grobotstxt is a native Go port of Google's robots.txt parser and matcher C++ library.
- Direct function-for-function conversion/port
- Preserves all behaviour of original library
- All 100% of original test suite functionality
- Minor language-specific cleanups
- Added a helper to extract Sitemap URIs
- Super simple API
As per Google's original library, we include a small standalone binary executable,
for webmasters, that allows testing a single URL and user-agent against
a robots.txt. Ours is called
icanhasrobot, and its inputs and outputs
are compatible with the original tool.
Quoting the README from Google's robots.txt parser and matcher repo:
The Robots Exclusion Protocol (REP) is a standard that enables website owners to control which URLs may be accessed by automated clients (i.e. crawlers) through a simple text file with a specific syntax. It's one of the basic building blocks of the internet as we know it and what allows search engines to operate.
Because the REP was only a de-facto standard for the past 25 years, different implementers implement parsing of robots.txt slightly differently, leading to confusion. This project aims to fix that by releasing the parser that Google uses.
The library is slightly modified (i.e. some internal headers and equivalent symbols) production code used by Googlebot, Google's crawler, to determine which URLs it may access based on rules provided by webmasters in robots.txt files. The library is released open-source to help developers build tools that better reflect Google's robots.txt parsing and matching.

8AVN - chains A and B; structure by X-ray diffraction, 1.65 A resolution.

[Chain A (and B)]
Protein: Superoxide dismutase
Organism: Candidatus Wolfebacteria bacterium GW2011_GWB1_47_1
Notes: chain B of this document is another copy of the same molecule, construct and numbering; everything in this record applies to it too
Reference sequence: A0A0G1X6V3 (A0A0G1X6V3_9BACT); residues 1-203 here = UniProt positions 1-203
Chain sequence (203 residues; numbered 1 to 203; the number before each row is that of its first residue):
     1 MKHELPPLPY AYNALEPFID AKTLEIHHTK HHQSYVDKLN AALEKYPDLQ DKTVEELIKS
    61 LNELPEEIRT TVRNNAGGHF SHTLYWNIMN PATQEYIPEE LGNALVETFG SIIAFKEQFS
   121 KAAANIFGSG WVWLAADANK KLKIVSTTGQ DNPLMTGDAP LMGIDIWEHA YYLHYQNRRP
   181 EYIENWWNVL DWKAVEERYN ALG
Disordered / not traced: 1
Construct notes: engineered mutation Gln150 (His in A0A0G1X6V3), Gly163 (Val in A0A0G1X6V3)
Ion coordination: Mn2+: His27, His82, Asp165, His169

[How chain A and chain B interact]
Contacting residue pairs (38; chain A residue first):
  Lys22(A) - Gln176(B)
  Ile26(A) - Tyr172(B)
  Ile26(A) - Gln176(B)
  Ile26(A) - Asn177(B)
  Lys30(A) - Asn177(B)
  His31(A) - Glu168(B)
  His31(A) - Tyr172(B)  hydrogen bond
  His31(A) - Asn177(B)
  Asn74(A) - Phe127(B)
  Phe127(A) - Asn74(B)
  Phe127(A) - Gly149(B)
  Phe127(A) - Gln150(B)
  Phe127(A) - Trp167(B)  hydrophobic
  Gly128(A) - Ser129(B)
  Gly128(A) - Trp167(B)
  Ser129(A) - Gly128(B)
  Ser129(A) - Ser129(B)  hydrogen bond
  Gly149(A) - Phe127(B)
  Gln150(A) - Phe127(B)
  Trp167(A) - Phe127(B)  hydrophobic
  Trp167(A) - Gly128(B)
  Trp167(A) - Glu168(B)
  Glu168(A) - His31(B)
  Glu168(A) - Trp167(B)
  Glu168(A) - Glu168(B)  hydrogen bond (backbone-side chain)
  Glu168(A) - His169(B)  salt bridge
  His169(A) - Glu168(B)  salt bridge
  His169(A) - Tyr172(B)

Package grobotstxt aims to be a faithful conversion, from C++ to Go, of Google's robots.txt parser and matcher.
Get the package (only needed if not using modules):
$ go get github.com/jimsmart/grobotstxt
Use the package within your code (see examples below):
Assumes Go is installed, and its environment is already set up.
Fetch the package:
$ go get github.com/jimsmart/grobotstxt
Build and install the standalone binary executable:
$ go install github.com/jimsmart/grobotstxt/...
By default, the resulting binary executable will be
~/go/bin/icanhasrobot (assuming no customisation has been made to
Use the tool:
$ icanhasrobot ~/local/path/to/robots.txt YourBot https://example.com/url user-agent 'YourBot' with URI 'https://example.com/url': ALLOWED
$GOBIN is not included in your environment's
$PATH, use the full path
~/go/bin/icanhasrobot when invoking the executable.
import "github.com/jimsmart/grobotstxt" // Contents of robots.txt file. robotsTxt := ` # robots.txt with restricted area User-agent: * Disallow: /members/* Sitemap: http://example.net/sitemap.xml ` // Target URI. uri := "http://example.net/members/index.html" // Is bot allowed to visit this page? ok := grobotstxt.AgentAllowed(robotsTxt, "FooBot/1.0", uri)
Additionally, one can also extract all Sitemap URIs from a given robots.txt file:
sitemaps := grobotstxt.Sitemaps(robotsTxt)
To run the tests execute
go test inside the project folder.
For a full coverage report, try:
$ go test -coverprofile=coverage.out && go tool cover -html=coverage.out
The original library required that the URI passed to the
AgentsAllowed functions, or to the URI parameter
of the standalone binary tool, should follow the encoding/escaping format specified by RFC3986, because the library itself does not perform URI normalisation.
In Go, with its native UTF-8 strings, this requirement is not in line with other commonly used APIs, and is therefore somewhat of a surprising/unexpected behaviour to Go developers.
Because of this, the Go API presented here has been ammended to automatically handle UTF-8 URIs, and performs any necessary normalisation internally.
This is the only behavioural change between grobotstxt and the original C++ library.
Like the original library, package grobotstxt is licensed under the terms of the Apache License, Version 2.0.
See LICENSE for more information.
- Original project: Google robots.txt parser and matcher library
- v0.2.0 (2020-04-24) Removed requirement for pre-encoded RFC3986 URIs on front-facing API.
- v0.1.0 (2020-04-23) Initial release.